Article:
A modification of FIG. 1 is shown in FIG. 3 in which the implanted resistors are on four sides of the diaphragm 13'. In this embodiment the Si3 N4 layer extends only slightly larger than the diaphragm area 13' to envelop the resistors and end at perimeter 20. Another modification is shown in FIG. 3a in which the diaphragm may be fabricated with a rib B either thicker or thinner than the corner portion of the diaphragm area. This makes possible certain control over the stress on piezoresistor C to improve linearity or broaden the range of the sensor. Another embodiment is shown in FIG. 5 where the silicon substrate is oriented in or near the <110> direction and piezoresistors are along the <112> direction as shown.
The pressure sensor of FIG. 1 is a piezoresistive stress sensor in operation, and operation of the device is dependent on flexure of the diaphragm 13 as is shown schematically in FIG. 4. When the diaphragm is flexed it creates stress forces acting across the resistors R1 and R4 implanted into the piezoresistive silicon substrate. The resistors R2 and R3 being more remote from the edge 18 of the silicon are out of the effective range of the stress forces due to flexure of the diaphragm and these resistors are not affected appreciably.
While the Si3 N4 diaphragm itself is not susceptable to changes in resistance created by flexure forces, the silicon substrate is piezoresistive. The stress in the single crystal silicon is used to sense the pressure induced stress in the diaphragm. The crystal lattice configuration of the silicon substrate dictates which stress components (shear, compression, or tension) will be affected in the resistor areas created by the boron ion implant. The stress forces across the resistors on the surface of the silicon wafer, created by flexure, results in a change in resistance.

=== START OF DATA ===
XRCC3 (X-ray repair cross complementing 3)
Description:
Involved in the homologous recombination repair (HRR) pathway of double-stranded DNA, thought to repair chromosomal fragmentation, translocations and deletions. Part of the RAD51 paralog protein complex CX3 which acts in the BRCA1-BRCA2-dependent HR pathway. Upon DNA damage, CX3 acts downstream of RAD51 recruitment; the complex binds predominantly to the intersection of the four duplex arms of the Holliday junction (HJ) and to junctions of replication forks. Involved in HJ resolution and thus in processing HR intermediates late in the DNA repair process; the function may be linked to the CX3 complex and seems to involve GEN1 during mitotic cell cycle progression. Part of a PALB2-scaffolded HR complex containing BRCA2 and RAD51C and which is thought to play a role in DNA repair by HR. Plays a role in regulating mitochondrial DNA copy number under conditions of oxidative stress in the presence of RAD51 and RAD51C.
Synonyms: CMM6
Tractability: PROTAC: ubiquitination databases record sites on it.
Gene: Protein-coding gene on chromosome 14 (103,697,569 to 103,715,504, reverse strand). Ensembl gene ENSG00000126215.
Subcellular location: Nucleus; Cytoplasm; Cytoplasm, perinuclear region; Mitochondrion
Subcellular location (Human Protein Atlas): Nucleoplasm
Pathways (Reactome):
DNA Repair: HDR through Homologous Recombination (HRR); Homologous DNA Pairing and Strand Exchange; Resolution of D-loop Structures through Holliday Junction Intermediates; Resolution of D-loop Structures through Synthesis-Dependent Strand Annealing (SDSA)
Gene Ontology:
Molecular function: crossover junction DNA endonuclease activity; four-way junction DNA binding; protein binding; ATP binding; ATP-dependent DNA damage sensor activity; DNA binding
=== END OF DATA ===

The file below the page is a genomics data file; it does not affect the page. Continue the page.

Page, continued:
|Cited Patent||Filing date||Publication date||Applicant||Title|
|US3801949 *||Mar 8, 1973||Apr 2, 1974||Rca Corp||Thermal detector and method of making the same|
|US3858150 *||Jun 21, 1973||Dec 31, 1974||Motorola Inc||Polycrystalline silicon pressure sensor|
|US4127840 *||Feb 22, 1977||Nov 28, 1978||Conrac Corporation||Solid state force transducer|
|US4203327 *||Jun 29, 1978||May 20, 1980||Honeywell Inc.||Piezoresistive silicon strain sensors and pressure transducers incorporating them|
|US4317126 *||Apr 14, 1980||Feb 23, 1982||Motorola, Inc.||Silicon pressure sensor|
|US4456901 *||Aug 31, 1981||Jun 26, 1984||Kulite Semiconductor Products, Inc.||Dielectrically isolated transducer employing single crystal strain gages|
|US4510671 *||Nov 21, 1983||Apr 16, 1985||Kulite Semiconductor Products, Inc.||Dielectrically isolated transducer employing single crystal strain gages|
|1||Kim & Wise, "Temperature Sensitivity in Silicon Piezoresistive Pressure Transducers", IEEE Trans. on Elect. Dev., vol. ED 30, No. 7, Jul. 83, pp. 802-810.|
|2||*||Kim & Wise, Temperature Sensitivity in Silicon Piezoresistive Pressure Transducers , IEEE Trans. on Elect. Dev., vol. ED 30, No. 7, Jul. 83, pp. 802 810.|
|Citing Patent||Filing date||Publication date||Applicant||Title|
|US5070596 *||Oct 31, 1990||Dec 10, 1991||Harris Corporation||Integrated circuits including photo-optical devices and pressure transducers and method of fabrication|
|US5427516 *||Oct 21, 1993||Jun 27, 1995||K.K. Holding Ag||Device for detecting material stresses in mouldings and castings|
|US5437195 *||Sep 15, 1994||Aug 1, 1995||Thomson-Csf||Mechanical sensor produced from a polymer film|
|US5490220 *||May 5, 1994||Feb 6, 1996||Knowles Electronics, Inc.||Solid state condenser and microphone devices|
|US5491879 *||Jan 5, 1994||Feb 20, 1996||Institut Franco-Allemand De Recherches De Saint-Louis||Procedure to polarize at least one zone of a foil of ferroelectric material to produce a polarized element for piezoelectric or pyroelectric transducers|